One of my biggest career regrets is not working at a big agency right out of school. In fairness, I did try (not hard enough apparently). But, at the time (remember, this was 1996–I’m a bit old), agency jobs were hard to come by. And, we had the “Gold Book”–not LinkedIn, #HAPPO and Twitter. So, I had little chance of making a personal connection before I sent my resume over the virtual transom. During those early years in my career, I always wondered how big agencies made decisions about entry-level hires. What do they look for in a candidate? What skills do they value? What piques their interest? All questions I thought I’d ask Beth Ward, recruiter at Fleishman Hillard, in hopes of finally getting some real answers (16-plus years later).
You’re a lead recruiter for one of the largest PR firms in the world in Fleishman Hillard. What are the top three skills you’re constantly searching for—and what’s the top skill you have the biggest problem finding?
The top three skills I am looking for: Fundamental writing skills. Creativity ability to listen. And, I wouldn’t classify this as a skill, but the toughest quality to find in candidates is the individual who recognizes opportunity without someone handing it to them. My most sought after candidates are the ones who proactively provide opportunities and solutions to clients. They are the ones who can sit with colleagues and not only come up with the big idea but have a tactical approach to make it happen. They are the individuals who recognize problems and don’t just point them out, they provide solutions as well.
How big of a role does a job seeker’s resume play in the initial vetting process?
To use a digital analogy, the resume is my wire frame. It offers a very solid framework of who the candidate is. When I look at a resume I look at where did they work , where did they go to school, what was their GPA and how many jobs have they held relative to their years of experience.
Basic question, but what’s the best way to follow-up after submitting your resume? And, how often/with what frequency?
I look at every resume that is submitted in the database to my jobs. I review all resumes that my colleagues and Linked In contacts send me. I really don’t need or want follow up after I have the resume. I can guarantee you, if I think we have a role for you somewhere in Fleishman-Hillard, I will reach out to you.
How important are referrals as a part of the process? How much weight do you give someone who has been referred vs. someone you find “organically?”
Referrals are a good way to learn more about a person that might not be on the resume, but I scrutinize all candidates equally. Referrals may get you around to the right recruiter, but it doesn’t mean you will have any more preference over someone who I found with the right credentials through our recruiting database or Linked In. What’s on your resume will get you on my radar faster.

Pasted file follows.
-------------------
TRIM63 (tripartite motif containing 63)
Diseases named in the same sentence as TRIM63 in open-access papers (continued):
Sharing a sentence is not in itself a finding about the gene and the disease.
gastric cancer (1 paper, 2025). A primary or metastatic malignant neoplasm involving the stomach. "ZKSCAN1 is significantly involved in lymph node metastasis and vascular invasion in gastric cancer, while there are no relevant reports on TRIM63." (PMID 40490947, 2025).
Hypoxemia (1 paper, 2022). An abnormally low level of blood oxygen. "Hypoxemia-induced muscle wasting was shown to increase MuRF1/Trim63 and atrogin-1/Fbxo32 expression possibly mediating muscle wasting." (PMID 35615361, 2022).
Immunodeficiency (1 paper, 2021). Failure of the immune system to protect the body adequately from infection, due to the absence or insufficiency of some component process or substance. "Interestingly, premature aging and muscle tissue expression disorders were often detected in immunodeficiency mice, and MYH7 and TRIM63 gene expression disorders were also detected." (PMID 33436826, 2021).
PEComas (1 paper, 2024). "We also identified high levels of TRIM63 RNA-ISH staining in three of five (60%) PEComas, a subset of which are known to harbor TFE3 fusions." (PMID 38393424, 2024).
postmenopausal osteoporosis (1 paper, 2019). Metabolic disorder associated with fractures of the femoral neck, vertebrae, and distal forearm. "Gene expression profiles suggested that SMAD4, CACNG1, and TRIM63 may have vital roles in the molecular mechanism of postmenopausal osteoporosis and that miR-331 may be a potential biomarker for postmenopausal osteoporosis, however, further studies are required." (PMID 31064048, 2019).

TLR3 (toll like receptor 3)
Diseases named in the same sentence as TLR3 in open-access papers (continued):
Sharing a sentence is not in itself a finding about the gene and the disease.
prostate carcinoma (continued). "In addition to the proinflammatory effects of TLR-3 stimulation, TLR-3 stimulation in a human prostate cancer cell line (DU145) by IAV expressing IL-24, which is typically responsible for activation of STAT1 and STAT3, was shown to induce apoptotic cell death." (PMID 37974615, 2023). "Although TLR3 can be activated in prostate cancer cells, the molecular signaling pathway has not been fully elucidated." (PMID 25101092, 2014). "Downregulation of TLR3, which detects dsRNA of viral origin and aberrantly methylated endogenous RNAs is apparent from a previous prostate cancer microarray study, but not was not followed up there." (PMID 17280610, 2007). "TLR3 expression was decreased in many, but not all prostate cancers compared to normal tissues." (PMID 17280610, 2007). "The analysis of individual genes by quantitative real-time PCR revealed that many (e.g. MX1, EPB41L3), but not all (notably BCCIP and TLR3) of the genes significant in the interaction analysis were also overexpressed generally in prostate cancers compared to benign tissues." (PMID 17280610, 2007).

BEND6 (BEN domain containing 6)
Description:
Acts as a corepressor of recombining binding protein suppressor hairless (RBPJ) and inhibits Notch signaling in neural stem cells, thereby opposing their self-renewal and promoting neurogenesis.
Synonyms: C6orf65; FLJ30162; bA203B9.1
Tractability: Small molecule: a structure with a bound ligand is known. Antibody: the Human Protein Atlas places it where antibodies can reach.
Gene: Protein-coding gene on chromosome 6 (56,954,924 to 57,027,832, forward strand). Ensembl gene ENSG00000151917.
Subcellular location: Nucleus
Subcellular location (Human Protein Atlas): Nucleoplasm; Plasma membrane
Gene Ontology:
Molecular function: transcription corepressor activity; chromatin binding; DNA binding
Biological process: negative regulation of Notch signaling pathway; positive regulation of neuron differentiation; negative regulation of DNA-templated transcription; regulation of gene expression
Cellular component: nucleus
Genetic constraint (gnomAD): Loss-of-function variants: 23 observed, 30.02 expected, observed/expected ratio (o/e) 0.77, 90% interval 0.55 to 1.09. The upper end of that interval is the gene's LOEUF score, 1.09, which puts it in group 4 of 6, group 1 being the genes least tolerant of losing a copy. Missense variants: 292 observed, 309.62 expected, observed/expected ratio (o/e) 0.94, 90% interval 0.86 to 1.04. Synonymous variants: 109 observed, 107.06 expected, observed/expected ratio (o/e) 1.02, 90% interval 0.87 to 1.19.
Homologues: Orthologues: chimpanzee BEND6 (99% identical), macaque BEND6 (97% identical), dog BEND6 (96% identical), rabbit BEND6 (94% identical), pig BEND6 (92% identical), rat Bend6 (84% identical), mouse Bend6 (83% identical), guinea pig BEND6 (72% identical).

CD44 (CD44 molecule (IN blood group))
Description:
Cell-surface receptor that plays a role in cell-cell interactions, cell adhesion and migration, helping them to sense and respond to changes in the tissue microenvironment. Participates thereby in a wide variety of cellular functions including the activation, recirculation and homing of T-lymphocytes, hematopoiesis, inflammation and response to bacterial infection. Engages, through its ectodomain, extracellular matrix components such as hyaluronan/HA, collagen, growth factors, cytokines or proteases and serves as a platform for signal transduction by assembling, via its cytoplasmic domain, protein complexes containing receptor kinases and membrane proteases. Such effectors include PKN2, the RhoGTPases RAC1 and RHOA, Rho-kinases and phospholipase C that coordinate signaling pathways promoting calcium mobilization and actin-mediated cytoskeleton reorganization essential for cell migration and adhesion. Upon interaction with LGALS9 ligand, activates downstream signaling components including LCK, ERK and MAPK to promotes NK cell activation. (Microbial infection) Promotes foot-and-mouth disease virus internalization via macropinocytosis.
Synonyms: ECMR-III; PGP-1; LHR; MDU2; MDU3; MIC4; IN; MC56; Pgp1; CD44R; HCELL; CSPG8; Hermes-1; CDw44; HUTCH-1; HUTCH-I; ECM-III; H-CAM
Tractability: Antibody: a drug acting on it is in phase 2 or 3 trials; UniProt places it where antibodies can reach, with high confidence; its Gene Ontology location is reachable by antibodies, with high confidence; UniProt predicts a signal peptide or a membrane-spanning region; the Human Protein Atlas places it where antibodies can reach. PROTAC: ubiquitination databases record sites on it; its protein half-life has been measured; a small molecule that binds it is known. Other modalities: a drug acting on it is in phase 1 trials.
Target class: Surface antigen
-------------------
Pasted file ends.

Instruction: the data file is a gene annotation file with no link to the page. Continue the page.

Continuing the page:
We hear so much about the importance of “agency experience” as a precursor for working at an agency. But, at the same time, I’ve seen a lot of people with limited agency experience make the shift recently (Christopher Barger at Voce comes to mind). So, how big is agency experience and how does it fit into your decision-making?
We use the “agency experience” requirement because we have seen firsthand from past hires that the transition from corporate to agency is tough. We have the employees to attest to that transition. It is really difficult to manage several different clients working from several different checkbooks versus several different departments working from a single checkbook.
We’ve seen a number of creative approaches to the job search process over the last several years—using Twitter, Slideshare, YouTube and any other number of tools. As a recruiter who sees thousands of resumes, cover letters and “pitches” each year, do these creative approaches work? Do they really help people separate themselves from the pile?
The more examples a candidate can provide me that demonstrate measureable results on behalf of the client, the more attractive they are to the me and the agency. Our clients hire us to get results, if a candidate can walk me through a case history laying out the challenge, the objective, the strategy, the tactics and the measurable results they will separate themselves from the pile. It doesn’t matter what they use to illustrate their case history — social media, word of mouth, a written document all forms will work so long as their example follows a logical path from beginning to end.
Finally, what’s the one tip you’d give job seekers who want to get to the top of your resume pile in your office?
Don’t have any spelling or grammatical errors in your resume.
Beth Ward has more than 15 years experience in traditional public relations, online communications (intranet and Internet) and media relations. She is responsible for finding and recruiting world class talent for the integrated, digital, global communications agency Fleishman-Hillard Inc. In her current role, she works with Fleishman-Hillard’s team of global recruiters, liaisons and selected public relations and digital practitioners to identify the best communicators throughout the U.S. central region across a range of disciplines (agriculture, branding, corporate, digital, social, creative services, financial and IR, food, healthcare, consumer marketing, public affairs, research, and sports marketing). You can learn more about Fleishman Hillard and their incredible career opportunities by following Beth on Twitter @BethWardPR or on LinkedIn.